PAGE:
Greco, Giorgia (2010) Synthesis and reactivity of phenolic systems conjugated with sulfidrylic compounds. [Tesi di dottorato] (Unpublished)
Download (3MB) | Preview
|Item Type:||Tesi di dottorato|
|Uncontrolled Keywords:||melanin, catecholamines, lipoic acid|
|Date Deposited:||02 Dec 2010 08:06|
|Last Modified:||30 Apr 2014 19:44|
Conjugates of phenols with biological thiols have recently received increasing interest because of their peculiar properties in most cases enhanced or significantly modified with respect to the parent phenols. Main focus of the research activity developed in this PhD work was the chemistry of thioalkyl conjugates of catechols, among these cysteinyldopas, mainly the 5S and 2S isomers, that are produced by epidermal melanocytes of man and other mammals and are involved in the biosynthesis of pheomelanins, the characteristic pigments of red hair, commonly implicated in the abnormal susceptibility of red haired fair complexioned individuals to sunburn and skin cancer. Overall the results of this work have greatly contributed to the definition of the structure, biosynthesis and functional significance of pheomelanins. Traditionally pheomelanins have been regarded to arise primarily via the oxidative polymerization of 5-S-cysteinyldopa (5SCD). Yet, it was observed that, in addition to 5SCD, 2-S-cysteinyldopa (2SCD) is an important building block of red human hair pigments. By an improved analytical procedure, allowing simultaneous determination of benzothiazole markers, BTCA and 2-BTCA, originating from oxidative degradation of 5SCD- and 2SCD-derived units respectively, evidence was obtained that the pigment suffers extensive degradation during hair growth affecting mainly the 5SCD-derived components, whereas the 2SCD-derived units remain largely unaffected. Model studies suggested that structural degradation occurs during hair growth probably as a result of oxidative processes related in part to sun exposure. Detailed studies on the properties of synthetic pheomelanin from 5SCD showed that the pigment is an efficient redox cycler, promoting oxygen-dependent polycatechol(amine) formation and deposition of eumelanin-like antioxidant coatings. Scanning electron microscopy coupled with chemical analysis of the material revealed a eumelanin-like coating completely masking the pheomelanin component. The system provides a new explanation to the origin of the casing architecture of human melanin. The benzothiazoles BTCA and 2-BTCA turned out to be important and selective markers for pheomelanin quantitation in tissues and identification of red-haired individuals at high risk for skin cancer. A straightforward synthetic procedure for large scale preparation of these compounds was developed which might allow their use for routine population screenings, and for genetic and epidemiologic correlations studies. The presence of benzothiazole compounds was also investigated in the urine of patients with melanoma with or without diffuse melanosis, a rare condition which may occur in metastasizing melanoma and is associated with a very poor prognosis. The urinary BTCAs were found to be highly associated with melanosis. Moreover, analysis of the pigmented fraction of urine after oxidative degradation provided evidence for the presence of pheomelanins at high levels in patients with melanosis. This finding provided for the first time a direct evidence that benzothiazoles are pheomelanin metabolites, whose formation is associated with advanced stages of melanoma. Due to the unfavourable chemical and physical properties of pheomelanins, their structure is still mainly unknown. Biomimetic oxidation of the pheomelanin precursor 5SCD led to the isolation of two unprecedented benzothiazolylthiazinodihydroisoquinoline dimers. Although the existence of isoquiniline-containing structural motifs in pheomelanins has long been postulated, this study was the first to demonstrate their presence in red hair and to uncover possible precursor compounds and formation mechanism. As part of studies on thiol-quinone coupling as a viable biomimetic access to novel bioactive compounds for practical applications, the reaction of dihydrolipoic acid (DHLA), a strong endogenous antioxidant, with p-naphtoquinones was examined, leading to the identification of novel dithiepines arising from ring expansion of an unstable spirocyclic dithiane. In addition new conjugates of DHLA with naturally occurring polyphenols, such as hydroxytyrosol, caffeic acid and piceatannol, were prepared, which showed higher antioxidant power than the parent catechol, as evidenced by the higher H-donating ability and the tendency to oxidation at physiological pHs.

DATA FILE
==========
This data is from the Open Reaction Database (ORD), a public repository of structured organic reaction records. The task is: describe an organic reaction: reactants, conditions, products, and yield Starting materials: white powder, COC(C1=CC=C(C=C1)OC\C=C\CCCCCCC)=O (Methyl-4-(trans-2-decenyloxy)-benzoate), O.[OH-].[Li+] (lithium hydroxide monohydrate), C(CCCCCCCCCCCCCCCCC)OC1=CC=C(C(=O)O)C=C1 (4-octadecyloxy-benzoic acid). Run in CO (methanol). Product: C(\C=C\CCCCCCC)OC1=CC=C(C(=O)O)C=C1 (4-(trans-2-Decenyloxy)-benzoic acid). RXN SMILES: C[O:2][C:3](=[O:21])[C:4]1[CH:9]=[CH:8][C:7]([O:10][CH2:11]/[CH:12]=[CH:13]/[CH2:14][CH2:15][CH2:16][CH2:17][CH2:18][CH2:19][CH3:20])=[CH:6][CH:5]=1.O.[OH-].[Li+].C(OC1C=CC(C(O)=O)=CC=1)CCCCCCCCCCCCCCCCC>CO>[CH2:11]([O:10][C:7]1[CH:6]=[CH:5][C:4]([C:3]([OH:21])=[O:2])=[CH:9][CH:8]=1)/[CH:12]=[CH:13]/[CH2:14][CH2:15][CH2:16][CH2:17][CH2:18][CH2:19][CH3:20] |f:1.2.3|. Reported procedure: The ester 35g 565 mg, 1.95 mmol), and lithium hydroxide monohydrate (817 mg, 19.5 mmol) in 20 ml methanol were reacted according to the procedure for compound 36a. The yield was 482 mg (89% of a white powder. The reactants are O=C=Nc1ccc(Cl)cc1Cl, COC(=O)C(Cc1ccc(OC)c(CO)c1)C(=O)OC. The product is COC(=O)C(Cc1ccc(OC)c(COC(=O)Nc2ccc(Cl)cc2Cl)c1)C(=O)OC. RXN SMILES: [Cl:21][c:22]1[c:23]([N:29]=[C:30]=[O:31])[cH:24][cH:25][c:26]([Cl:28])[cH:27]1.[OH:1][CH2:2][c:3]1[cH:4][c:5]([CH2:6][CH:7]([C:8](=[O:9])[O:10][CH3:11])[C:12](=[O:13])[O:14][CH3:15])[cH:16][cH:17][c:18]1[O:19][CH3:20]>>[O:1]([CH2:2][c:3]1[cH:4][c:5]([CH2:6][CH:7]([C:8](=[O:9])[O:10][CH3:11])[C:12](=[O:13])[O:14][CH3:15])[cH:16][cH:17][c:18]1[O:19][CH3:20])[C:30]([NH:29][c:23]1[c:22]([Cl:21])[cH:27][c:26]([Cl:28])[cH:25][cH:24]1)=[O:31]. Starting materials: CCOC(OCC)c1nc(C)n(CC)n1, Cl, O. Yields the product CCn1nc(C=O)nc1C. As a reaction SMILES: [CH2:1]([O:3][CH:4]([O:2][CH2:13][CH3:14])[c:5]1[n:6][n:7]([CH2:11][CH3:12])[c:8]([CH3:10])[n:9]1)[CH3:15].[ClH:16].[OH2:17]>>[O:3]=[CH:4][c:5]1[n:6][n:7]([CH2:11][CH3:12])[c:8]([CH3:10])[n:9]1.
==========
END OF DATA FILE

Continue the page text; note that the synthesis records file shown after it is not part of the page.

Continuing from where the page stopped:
Actions (login required)